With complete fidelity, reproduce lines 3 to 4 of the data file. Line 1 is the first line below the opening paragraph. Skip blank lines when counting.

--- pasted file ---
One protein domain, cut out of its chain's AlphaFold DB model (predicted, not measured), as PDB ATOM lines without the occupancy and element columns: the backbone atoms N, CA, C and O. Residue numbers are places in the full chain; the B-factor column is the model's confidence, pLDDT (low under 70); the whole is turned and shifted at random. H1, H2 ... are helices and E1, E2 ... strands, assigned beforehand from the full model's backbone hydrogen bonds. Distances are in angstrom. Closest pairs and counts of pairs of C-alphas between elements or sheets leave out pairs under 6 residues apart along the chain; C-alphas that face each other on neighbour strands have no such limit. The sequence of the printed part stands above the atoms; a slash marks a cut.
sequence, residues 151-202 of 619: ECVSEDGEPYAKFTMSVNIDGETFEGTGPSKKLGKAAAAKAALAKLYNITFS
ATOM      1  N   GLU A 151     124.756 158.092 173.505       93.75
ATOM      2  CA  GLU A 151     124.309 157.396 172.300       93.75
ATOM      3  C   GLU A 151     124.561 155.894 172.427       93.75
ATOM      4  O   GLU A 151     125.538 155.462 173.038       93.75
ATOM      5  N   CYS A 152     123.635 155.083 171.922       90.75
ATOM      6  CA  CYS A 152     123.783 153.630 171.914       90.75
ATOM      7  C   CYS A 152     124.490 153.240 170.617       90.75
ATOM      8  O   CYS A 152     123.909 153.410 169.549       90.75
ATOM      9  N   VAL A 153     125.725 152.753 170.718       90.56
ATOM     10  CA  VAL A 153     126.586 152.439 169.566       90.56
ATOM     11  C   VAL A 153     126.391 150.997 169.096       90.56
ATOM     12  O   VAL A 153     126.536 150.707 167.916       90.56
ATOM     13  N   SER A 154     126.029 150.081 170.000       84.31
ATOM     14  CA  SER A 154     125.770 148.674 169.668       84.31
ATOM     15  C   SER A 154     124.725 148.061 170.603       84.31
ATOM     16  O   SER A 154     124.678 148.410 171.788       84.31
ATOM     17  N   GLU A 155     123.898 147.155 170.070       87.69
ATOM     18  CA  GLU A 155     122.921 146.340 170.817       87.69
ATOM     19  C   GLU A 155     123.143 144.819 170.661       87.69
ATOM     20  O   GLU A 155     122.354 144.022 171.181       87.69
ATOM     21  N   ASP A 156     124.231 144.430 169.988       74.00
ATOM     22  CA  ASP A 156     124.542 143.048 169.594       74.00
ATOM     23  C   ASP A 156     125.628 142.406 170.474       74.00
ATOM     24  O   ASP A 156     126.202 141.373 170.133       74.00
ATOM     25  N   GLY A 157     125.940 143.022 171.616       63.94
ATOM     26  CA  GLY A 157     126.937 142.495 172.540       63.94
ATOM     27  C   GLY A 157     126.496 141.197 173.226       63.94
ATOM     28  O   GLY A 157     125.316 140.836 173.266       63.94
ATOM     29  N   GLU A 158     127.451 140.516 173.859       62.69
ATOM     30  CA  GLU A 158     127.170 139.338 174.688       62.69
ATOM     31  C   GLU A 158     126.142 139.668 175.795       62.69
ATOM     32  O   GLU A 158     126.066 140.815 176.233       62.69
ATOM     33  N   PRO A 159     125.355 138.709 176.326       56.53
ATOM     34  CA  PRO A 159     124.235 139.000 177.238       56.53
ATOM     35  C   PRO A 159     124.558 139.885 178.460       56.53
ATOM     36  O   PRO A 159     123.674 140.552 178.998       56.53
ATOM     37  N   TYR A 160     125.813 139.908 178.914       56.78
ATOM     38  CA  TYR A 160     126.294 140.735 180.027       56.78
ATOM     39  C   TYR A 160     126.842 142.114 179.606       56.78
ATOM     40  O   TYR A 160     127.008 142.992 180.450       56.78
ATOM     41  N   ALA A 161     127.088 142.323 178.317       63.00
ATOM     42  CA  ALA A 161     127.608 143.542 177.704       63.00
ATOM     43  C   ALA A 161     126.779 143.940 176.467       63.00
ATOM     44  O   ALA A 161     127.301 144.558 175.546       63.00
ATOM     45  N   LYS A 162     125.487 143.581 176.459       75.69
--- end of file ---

ATOM      2  CA  GLU A 151     124.309 157.396 172.300       93.75
ATOM      3  C   GLU A 151     124.561 155.894 172.427       93.75